The science of lightning in extrasolar planets

May 1, 2014 by Gayle Cook
A thunderstorm above Unna, in Germany. Credit: smial/Wikipedia.

Scientists in Scotland are hoping to make a major 'leap' in working out whether a bolt of lightning could trigger life on planets outside the solar system.

The , at the University of St Andrews, has been studying in to better understand how atmospheres on become electrically charged.

In turn, the researchers, from the University's LEAP (Life Electricity Atmosphere Planets) group at the School of Physics & Astronomy hope to learn more about the role lightning played in generating the 'building blocks' for life.

Lead researcher Dr Christiane Helling will reveal one of her group's findings today at a major meeting involving 11,000 scientists working in the Earth, planetary and space sciences.

The researcher will talk about her work in a special session on lightning at the EGU (European Geosciences Union) General Assembly in Vienna.

Dr Helling said, "Atmospheric electrical discharges – or lightning – have been observed on planets other than Earth such as Jupiter, Uranus and Neptune, but it is very likely that lightning also occurs outside the Solar System too.

"We studied both exoplanets and brown dwarfs, which host clouds made of minerals or gemstones, to see how much energy is deposited into the atmosphere if a lightning strike hits.

A lightning discharge is started by a small-scale 'streamer discharge' which can evolve into a large-scale lightning bolt.

By building a discharge model related to lab works from the University of Einthoven, Dr Helling and her team were able to study the large-scale properties of lightning in extrasolar, cloud-forming atmospheres, and how much energy would be injected by such a . They found that lightning strikes are more energetic in brown dwarfs than in giant gas planets.

"Our work combines plasma physics experiments performed in laboratories on Earth with our research into cloud formation in extrasolar atmospheres," Dr Helling explained.

"Our work tests the physical processes on Earth in non-terrestrial environments such as hydrogen-dominated atmospheres and gemstone clouds outside the , in contrast to the nitrogen-dominated atmosphere and water clouds on Earth."

The St Andrews research could help in extreme situations of lightning on Earth.

"Warning systems rely on techniques tested for a well-defined set of conditions relevant for Earth. But what if the situation changed to the extreme by some unforeseen circumstances? Applying knowledge gathered on Earth to the extreme conditions in space will allow us to identify potentially weaknesses, and thereby even save lives if extreme conditions might arise," Dr Helling continued.

As to whether the scientists are any closer to working out whether lightning could have triggered life on earth, the St Andrews scientist said, "We have made the first steps. We have started to investigate how an extrasolar atmosphere changes its chemical composition due to the energy released by lightning, which in turn increases the atmospheric temperature considerably.

"There is now the possibility of working out whether large-scale lightning discharges could occur in gemstone clouds, how big they could grow, and as a result whether such events could have triggered the formation of prebiotic molecules responsible for the origin of ."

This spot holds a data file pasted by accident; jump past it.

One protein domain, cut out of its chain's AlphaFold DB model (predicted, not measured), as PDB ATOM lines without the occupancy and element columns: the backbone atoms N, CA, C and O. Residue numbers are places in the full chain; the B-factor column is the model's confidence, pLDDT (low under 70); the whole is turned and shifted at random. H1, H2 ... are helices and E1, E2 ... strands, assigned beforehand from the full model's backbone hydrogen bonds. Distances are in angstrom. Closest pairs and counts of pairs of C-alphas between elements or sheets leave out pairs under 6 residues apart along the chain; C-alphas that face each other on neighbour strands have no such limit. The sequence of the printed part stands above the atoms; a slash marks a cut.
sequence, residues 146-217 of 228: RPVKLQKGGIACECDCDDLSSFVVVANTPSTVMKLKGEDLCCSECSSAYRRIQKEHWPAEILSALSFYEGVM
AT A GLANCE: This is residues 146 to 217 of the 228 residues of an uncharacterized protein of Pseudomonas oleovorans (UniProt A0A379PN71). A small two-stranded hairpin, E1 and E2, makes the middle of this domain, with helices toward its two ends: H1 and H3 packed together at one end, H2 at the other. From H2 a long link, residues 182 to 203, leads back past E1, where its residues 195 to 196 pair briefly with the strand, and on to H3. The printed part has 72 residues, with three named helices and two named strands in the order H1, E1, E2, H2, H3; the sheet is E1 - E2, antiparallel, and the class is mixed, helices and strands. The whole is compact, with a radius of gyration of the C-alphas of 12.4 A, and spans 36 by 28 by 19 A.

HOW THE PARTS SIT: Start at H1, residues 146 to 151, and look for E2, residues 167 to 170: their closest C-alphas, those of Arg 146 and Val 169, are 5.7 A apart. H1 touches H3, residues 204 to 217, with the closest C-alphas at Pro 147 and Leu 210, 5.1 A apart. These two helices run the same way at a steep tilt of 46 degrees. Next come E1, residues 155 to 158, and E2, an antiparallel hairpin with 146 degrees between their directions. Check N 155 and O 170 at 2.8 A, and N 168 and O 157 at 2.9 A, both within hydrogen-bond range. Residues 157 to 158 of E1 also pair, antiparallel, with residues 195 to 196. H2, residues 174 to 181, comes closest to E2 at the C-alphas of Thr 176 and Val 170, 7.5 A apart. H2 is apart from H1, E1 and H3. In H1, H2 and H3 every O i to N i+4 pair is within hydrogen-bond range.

Explore further: Cassini spots daytime lightning on Saturn

More information: Dr Helling will deliver the scientific talk on the topic 'Large-scale properties of lightning in extrasolar objects' on Friday 2 May 2014, 16.45 in room G1 at the EGU conference cite in Vienna.

The paper is available online: adsabs.harvard.edu/abs/2014ApJ...784...43B

Related Stories

Cassini spots daytime lightning on Saturn

July 19, 2012

(Phys.org) -- Saturn was playing the lightning storm blues. NASA's Cassini spacecraft has captured images of last year's storm on Saturn, the largest storm seen up-close at the planet, with bluish spots in the middle of swirling ...

NASA's Firestation on way to the International Space Station

August 6, 2013

An experiment to study the effects of lightning flashes on Earth's atmosphere hitched a ride to the International Space Station on Aug. 3, 2013. The Firestation experiment launched aboard a Japan Aerospace Exploration Agency's ...

Volcanic lightning recreated in the lab

January 10, 2014

An LMU team has, for the first time, created volcanic lightning in the lab and captured it on film. The new findings may permit rapid characterization of ash clouds released by volcanic eruptions and improve forecasting of ...

Recommended for you

Distant planet's interior chemistry may differ from our own

September 1, 2015

As astronomers continue finding new rocky planets around distant stars, high-pressure physicists are considering what the interiors of those planets might be like and how their chemistry could differ from that found on Earth. ...

New Horizons team selects potential Kuiper Belt flyby target

August 29, 2015

NASA has selected the potential next destination for the New Horizons mission to visit after its historic July 14 flyby of the Pluto system. The destination is a small Kuiper Belt object (KBO) known as 2014 MU69 that orbits ...

Interstellar seeds could create oases of life

August 27, 2015

We only have one example of a planet with life: Earth. But within the next generation, it should become possible to detect signs of life on planets orbiting distant stars. If we find alien life, new questions will arise. ...

0 comments

Please sign in to add a comment. Registration is free, and takes less than a minute. Read more

Click here to reset your password.
Sign in to get notified via email when new comments are made.